Ah, well… like I said, I’ve got too much to explain, too many ideas to number, too many things to catch you up on. And this sad new-computer story, written on my stupid old-computer, is but just one of them.

Baby steps.

But really, I have something so much better to tell you about. Something so much more important, so much more Catholic-mom-blog-ish:

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We’re expecting baby #5.

Unusually for me, I’ve waited quite a long time to make this pregnancy blog official. I’m already more than 20 weeks along. (More than half-way! That’s nuts!) We told our family at Easter, when I was, what, maybe 10 weeks? Then I took that pic and shared it on Facebook and Instagram around 14 weeks. But the neglected blog has remained neglected. Until now.

Baby steps.

Thanks be to God, all seems to be going well, pregnancy-wise. And THANKS be to God, I’m now feeling like a normal, functioning person again. My first-trimester-and-change was rough. (Maybe the roughest of all my pregnancies? It’s hard to gauge.) I’m just so relieved to be on the other side of it.

Anyway… due date! This little turkey is due on November 22, 2017 – just one day before Thanksgiving.

The kids are super excited – well, the ones who understand what’s going on are excited. Son #2, who is the most enthusiastically (read: aggressively) loving member of our family, promises that he’ll be a better brother to this baby than he is to his little sister. He’s been kissing my belly obsessively, saying ‘good morning’ and ‘good night’ to it, and the other day he told me, “I just can’t stop wuvin’ diss new baby!”

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Brennan and I are happy too. Happy and more relaxed than with my previous pregnancies, I think. Because when you’ve already had four? You kind of know how to deal with the pregnancy and new-baby things. Not that they don’t bring hardships! (See: morning sickness.) But pregnancy and infancy have long since ceased to be strange concepts around here, and that counts for a lot in my book.

Alright, I think that’s enough for my first little baby step back toward blogging. But I’ll be back soon! I’ve got a certain, always-interesting sonogram scheduled for Wednesday and you know what that means… (hopefully) we’ll have a gender reveal to share with you soon!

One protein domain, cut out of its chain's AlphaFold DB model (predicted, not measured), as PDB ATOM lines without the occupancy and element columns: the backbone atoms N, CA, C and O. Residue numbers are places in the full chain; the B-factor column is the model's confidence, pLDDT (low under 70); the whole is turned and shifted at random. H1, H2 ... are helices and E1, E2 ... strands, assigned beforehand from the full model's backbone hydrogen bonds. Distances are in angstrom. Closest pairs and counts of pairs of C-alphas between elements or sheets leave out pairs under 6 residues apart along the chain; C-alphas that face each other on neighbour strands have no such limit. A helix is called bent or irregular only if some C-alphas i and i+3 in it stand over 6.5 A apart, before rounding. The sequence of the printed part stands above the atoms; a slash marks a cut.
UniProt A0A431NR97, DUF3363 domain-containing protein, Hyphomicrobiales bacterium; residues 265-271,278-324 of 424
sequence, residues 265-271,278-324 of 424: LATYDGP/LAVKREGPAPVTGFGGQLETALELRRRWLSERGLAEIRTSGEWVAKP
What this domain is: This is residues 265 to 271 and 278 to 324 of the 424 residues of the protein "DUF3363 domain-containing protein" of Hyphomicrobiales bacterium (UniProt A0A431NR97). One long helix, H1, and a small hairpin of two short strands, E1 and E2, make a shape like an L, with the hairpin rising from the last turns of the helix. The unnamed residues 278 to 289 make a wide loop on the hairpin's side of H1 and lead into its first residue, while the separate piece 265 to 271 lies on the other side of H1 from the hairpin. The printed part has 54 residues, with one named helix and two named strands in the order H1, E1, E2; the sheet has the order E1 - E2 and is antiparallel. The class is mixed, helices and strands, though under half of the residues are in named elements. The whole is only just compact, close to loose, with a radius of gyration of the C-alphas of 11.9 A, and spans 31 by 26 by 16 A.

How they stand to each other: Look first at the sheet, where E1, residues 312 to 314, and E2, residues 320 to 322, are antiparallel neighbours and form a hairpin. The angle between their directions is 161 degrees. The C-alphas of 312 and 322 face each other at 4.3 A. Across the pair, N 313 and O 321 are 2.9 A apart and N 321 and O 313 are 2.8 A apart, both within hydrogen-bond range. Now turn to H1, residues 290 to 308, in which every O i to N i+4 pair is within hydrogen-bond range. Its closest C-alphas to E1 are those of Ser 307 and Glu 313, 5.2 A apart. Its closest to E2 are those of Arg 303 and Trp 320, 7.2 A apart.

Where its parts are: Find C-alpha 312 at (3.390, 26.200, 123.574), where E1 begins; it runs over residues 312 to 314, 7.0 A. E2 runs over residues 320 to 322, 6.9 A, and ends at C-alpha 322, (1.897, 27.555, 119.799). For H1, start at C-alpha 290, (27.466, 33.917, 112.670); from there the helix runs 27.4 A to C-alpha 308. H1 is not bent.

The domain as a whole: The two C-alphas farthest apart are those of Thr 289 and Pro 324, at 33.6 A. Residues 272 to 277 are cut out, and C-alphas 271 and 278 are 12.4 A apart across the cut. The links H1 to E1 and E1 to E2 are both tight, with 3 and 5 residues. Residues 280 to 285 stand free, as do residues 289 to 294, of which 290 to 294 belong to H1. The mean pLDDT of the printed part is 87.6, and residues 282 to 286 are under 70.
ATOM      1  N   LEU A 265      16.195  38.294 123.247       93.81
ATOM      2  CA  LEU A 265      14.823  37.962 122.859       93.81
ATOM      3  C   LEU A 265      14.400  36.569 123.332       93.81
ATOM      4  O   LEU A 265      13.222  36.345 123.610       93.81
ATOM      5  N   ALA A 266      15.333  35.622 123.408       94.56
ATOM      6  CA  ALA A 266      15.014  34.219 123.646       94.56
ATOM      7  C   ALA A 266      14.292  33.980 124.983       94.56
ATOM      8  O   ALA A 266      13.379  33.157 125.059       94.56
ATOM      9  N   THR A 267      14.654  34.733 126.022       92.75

(In all seriousness, we’re well aware that the 20ish-week sono will tell us so much more about our baby than whether s/he’s a she or he. If you could spare a couple of prayers that baby proves to be healthy, we’d appreciate it.)

Thank you! May you all be well, as well.

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Talking About Hard Things (With Kids)

(Everyday Bravery, Day 4)

As I related on my other blog last month, my six-year-old son recently asked me about the Zika virus:

While I was driving, my boy spotted a bug in the car and I told him that I’d seen a mosquito. “Is that mosquito virus here yet?” he asked.

“Mosquito virus? Do you mean Zika?”

He did.

“Well, it’s here in the United States,” I told him. “But it’s not here in our area. It’s in Florida.”

“Oh, that’s too bad for the babies there. There will be a lot of babies dying in their mommies’ tummies.”

Most people would probably be appalled to know that my six-year-old was thinking of such things. I’ll admit to feeling a little guilty about it. But mostly, I just felt proud. My boy is paying attention. He’s understanding. He’s asking questions. He’s caring. And he wrapped up our conversation by suggesting that we pray for the babies.

“God, please take care of the babies in their mommies’ tummies. Please keep them from getting the mosquito virus. That’s all.”

In reality, the conversation was a little longer than I made it out in my post. When he mentioned the babies that would be dying in their mommies’ tummies, I explained to him how Zika works. I told him that it impacts the brains of babies born to women with the virus, causing them to be too small. That the babies wouldn’t necessarily die from the illness, but that it would cause a lot of problems for them. I was as honest as I could be.

Because in our family, we talk about hard things with our kids.

We talk about death. We talk about life after death and about war and illness and guns and racism and bullying. We answer their questions as honestly as we can. We try to simplify these sometimes-complicated concepts so that our kids can begin to understand them.

Our boys know that all people – including them and us and other people they love – will die. We tell them that we hope it won’t happen for a long, long, long, long, long, long, LONG time, when we/they have become very, very old and have lived good, long lives – but that we just can’t know.

When they ask what happens to people when they die, I tell them that we hope they go to heaven. I say that we should try to be very, very good during our lives and to love Jesus very, very much – so much that when we die we go straight to heaven to be with Him. And I encourage them to pray for the dead: “Dear Lord, please help Grandpa Ed go to heaven to be with you.”

Our boys know that sometimes very sad things happen and that younger people – including children – die too. When we admonish them for dangerous behaviors, they routinely ask if they (or their siblings) could die from them. If they could, we tell them so. (The other day we caught one of them shaking the baby, so I brought up shaken baby syndrome.)

Sometimes I hate these conversations. I absolutely hated planting the horrible sadness of shaken baby syndrome in my kids’ minds. Sometimes I worry that we’ll make our children too fearful by talking about such things. (And I’m sure others will think we’re wrong to be so blunt.)